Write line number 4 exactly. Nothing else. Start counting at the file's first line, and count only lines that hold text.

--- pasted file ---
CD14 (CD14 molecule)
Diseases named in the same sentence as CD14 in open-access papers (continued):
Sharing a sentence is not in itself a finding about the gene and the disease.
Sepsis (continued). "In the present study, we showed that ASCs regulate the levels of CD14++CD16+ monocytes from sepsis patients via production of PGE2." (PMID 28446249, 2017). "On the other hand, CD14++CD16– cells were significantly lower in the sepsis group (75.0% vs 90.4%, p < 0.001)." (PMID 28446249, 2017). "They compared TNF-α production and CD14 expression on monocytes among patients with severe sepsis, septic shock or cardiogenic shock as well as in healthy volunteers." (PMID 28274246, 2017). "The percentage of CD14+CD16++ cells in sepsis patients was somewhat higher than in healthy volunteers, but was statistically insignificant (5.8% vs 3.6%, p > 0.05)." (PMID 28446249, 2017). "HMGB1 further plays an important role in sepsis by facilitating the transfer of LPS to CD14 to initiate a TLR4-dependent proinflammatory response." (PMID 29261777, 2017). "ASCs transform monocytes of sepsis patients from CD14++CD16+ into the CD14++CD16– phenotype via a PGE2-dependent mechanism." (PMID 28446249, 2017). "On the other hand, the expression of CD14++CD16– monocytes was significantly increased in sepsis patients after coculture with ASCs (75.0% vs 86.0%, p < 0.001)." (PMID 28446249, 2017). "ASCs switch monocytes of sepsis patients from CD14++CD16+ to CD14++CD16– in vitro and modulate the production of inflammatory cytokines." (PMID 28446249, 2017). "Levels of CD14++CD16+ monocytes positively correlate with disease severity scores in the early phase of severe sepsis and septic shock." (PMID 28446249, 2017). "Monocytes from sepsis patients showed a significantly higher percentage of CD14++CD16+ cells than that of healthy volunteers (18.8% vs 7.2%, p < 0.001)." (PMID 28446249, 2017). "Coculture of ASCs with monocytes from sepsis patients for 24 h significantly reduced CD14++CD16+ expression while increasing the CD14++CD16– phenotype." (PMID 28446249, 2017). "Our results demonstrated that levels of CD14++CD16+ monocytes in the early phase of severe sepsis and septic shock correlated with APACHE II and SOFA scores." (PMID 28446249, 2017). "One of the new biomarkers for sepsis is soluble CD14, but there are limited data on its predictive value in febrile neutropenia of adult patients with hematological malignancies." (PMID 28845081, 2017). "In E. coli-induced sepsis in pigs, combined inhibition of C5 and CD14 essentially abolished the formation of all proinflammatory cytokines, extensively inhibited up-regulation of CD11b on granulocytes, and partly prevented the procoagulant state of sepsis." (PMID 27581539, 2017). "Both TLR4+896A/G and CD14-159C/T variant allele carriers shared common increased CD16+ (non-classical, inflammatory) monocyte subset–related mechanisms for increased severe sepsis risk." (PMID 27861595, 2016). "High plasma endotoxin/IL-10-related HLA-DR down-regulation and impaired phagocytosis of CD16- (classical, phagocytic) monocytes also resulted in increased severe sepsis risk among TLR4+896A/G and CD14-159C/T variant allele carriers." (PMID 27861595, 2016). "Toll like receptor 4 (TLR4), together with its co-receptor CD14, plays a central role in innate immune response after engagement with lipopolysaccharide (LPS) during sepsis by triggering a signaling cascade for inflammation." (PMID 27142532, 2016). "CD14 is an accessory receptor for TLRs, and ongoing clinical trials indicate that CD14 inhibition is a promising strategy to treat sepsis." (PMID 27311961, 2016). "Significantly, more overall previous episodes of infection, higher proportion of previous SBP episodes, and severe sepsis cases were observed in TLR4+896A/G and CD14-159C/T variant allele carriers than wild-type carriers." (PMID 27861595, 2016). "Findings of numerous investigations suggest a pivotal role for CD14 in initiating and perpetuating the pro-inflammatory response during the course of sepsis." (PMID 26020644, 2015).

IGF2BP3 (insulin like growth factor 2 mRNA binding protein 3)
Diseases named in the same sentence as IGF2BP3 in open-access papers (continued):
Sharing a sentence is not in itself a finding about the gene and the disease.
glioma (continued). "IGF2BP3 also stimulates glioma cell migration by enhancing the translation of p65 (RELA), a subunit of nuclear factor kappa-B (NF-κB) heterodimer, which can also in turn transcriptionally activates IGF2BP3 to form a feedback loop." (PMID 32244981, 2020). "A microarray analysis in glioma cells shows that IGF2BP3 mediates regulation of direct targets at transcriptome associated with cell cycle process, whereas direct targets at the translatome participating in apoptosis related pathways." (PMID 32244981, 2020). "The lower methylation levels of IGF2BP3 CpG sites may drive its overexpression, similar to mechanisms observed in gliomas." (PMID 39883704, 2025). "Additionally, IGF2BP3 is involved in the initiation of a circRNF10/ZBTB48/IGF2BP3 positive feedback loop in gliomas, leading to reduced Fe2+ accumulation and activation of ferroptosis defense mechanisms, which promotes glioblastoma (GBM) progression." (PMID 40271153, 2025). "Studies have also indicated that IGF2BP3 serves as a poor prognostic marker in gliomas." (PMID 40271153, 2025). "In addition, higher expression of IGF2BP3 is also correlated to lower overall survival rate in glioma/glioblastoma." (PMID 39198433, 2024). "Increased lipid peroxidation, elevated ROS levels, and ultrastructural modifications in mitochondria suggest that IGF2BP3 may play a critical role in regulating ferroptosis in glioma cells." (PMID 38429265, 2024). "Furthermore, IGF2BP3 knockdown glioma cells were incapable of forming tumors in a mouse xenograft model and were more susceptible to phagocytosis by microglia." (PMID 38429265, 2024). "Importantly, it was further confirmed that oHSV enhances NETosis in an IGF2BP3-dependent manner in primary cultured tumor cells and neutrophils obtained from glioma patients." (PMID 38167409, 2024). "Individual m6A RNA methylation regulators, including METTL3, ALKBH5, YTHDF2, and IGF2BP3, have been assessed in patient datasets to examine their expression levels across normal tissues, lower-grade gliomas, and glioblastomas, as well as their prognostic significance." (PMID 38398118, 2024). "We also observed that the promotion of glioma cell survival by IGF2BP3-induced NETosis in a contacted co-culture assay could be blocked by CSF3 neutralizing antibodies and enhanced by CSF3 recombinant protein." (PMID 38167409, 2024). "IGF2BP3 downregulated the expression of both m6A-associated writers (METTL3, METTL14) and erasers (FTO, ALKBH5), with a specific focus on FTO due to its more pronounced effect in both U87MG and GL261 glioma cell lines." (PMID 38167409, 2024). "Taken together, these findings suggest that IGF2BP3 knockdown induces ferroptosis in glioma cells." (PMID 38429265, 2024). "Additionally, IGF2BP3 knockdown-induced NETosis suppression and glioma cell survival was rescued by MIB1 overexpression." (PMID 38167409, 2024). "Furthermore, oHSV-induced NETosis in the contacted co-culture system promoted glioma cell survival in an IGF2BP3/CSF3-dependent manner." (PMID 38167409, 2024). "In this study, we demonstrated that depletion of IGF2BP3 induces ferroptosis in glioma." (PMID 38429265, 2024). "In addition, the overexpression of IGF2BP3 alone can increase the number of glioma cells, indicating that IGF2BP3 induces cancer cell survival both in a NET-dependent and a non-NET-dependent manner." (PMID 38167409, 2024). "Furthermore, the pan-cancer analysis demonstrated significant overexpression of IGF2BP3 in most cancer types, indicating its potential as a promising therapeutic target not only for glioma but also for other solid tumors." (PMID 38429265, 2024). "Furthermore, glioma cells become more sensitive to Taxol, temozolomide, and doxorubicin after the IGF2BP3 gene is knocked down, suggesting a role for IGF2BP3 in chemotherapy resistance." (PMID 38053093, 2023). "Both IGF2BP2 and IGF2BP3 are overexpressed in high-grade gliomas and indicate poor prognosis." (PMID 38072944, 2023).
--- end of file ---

Sepsis (continued). "In the present study, we showed that ASCs regulate the levels of CD14++CD16+ monocytes from sepsis patients via production of PGE2." (PMID 28446249, 2017). "On the other hand, CD14++CD16– cells were significantly lower in the sepsis group (75.0% vs 90.4%, p < 0.001)." (PMID 28446249, 2017). "They compared TNF-α production and CD14 expression on monocytes among patients with severe sepsis, septic shock or cardiogenic shock as well as in healthy volunteers." (PMID 28274246, 2017). "The percentage of CD14+CD16++ cells in sepsis patients was somewhat higher than in healthy volunteers, but was statistically insignificant (5.8% vs 3.6%, p > 0.05)." (PMID 28446249, 2017). "HMGB1 further plays an important role in sepsis by facilitating the transfer of LPS to CD14 to initiate a TLR4-dependent proinflammatory response." (PMID 29261777, 2017). "ASCs transform monocytes of sepsis patients from CD14++CD16+ into the CD14++CD16– phenotype via a PGE2-dependent mechanism." (PMID 28446249, 2017). "On the other hand, the expression of CD14++CD16– monocytes was significantly increased in sepsis patients after coculture with ASCs (75.0% vs 86.0%, p < 0.001)." (PMID 28446249, 2017). "ASCs switch monocytes of sepsis patients from CD14++CD16+ to CD14++CD16– in vitro and modulate the production of inflammatory cytokines." (PMID 28446249, 2017). "Levels of CD14++CD16+ monocytes positively correlate with disease severity scores in the early phase of severe sepsis and septic shock." (PMID 28446249, 2017). "Monocytes from sepsis patients showed a significantly higher percentage of CD14++CD16+ cells than that of healthy volunteers (18.8% vs 7.2%, p < 0.001)." (PMID 28446249, 2017). "Coculture of ASCs with monocytes from sepsis patients for 24 h significantly reduced CD14++CD16+ expression while increasing the CD14++CD16– phenotype." (PMID 28446249, 2017). "Our results demonstrated that levels of CD14++CD16+ monocytes in the early phase of severe sepsis and septic shock correlated with APACHE II and SOFA scores." (PMID 28446249, 2017). "One of the new biomarkers for sepsis is soluble CD14, but there are limited data on its predictive value in febrile neutropenia of adult patients with hematological malignancies." (PMID 28845081, 2017). "In E. coli-induced sepsis in pigs, combined inhibition of C5 and CD14 essentially abolished the formation of all proinflammatory cytokines, extensively inhibited up-regulation of CD11b on granulocytes, and partly prevented the procoagulant state of sepsis." (PMID 27581539, 2017). "Both TLR4+896A/G and CD14-159C/T variant allele carriers shared common increased CD16+ (non-classical, inflammatory) monocyte subset–related mechanisms for increased severe sepsis risk." (PMID 27861595, 2016). "High plasma endotoxin/IL-10-related HLA-DR down-regulation and impaired phagocytosis of CD16- (classical, phagocytic) monocytes also resulted in increased severe sepsis risk among TLR4+896A/G and CD14-159C/T variant allele carriers." (PMID 27861595, 2016). "Toll like receptor 4 (TLR4), together with its co-receptor CD14, plays a central role in innate immune response after engagement with lipopolysaccharide (LPS) during sepsis by triggering a signaling cascade for inflammation." (PMID 27142532, 2016). "CD14 is an accessory receptor for TLRs, and ongoing clinical trials indicate that CD14 inhibition is a promising strategy to treat sepsis." (PMID 27311961, 2016). "Significantly, more overall previous episodes of infection, higher proportion of previous SBP episodes, and severe sepsis cases were observed in TLR4+896A/G and CD14-159C/T variant allele carriers than wild-type carriers." (PMID 27861595, 2016). "Findings of numerous investigations suggest a pivotal role for CD14 in initiating and perpetuating the pro-inflammatory response during the course of sepsis." (PMID 26020644, 2015).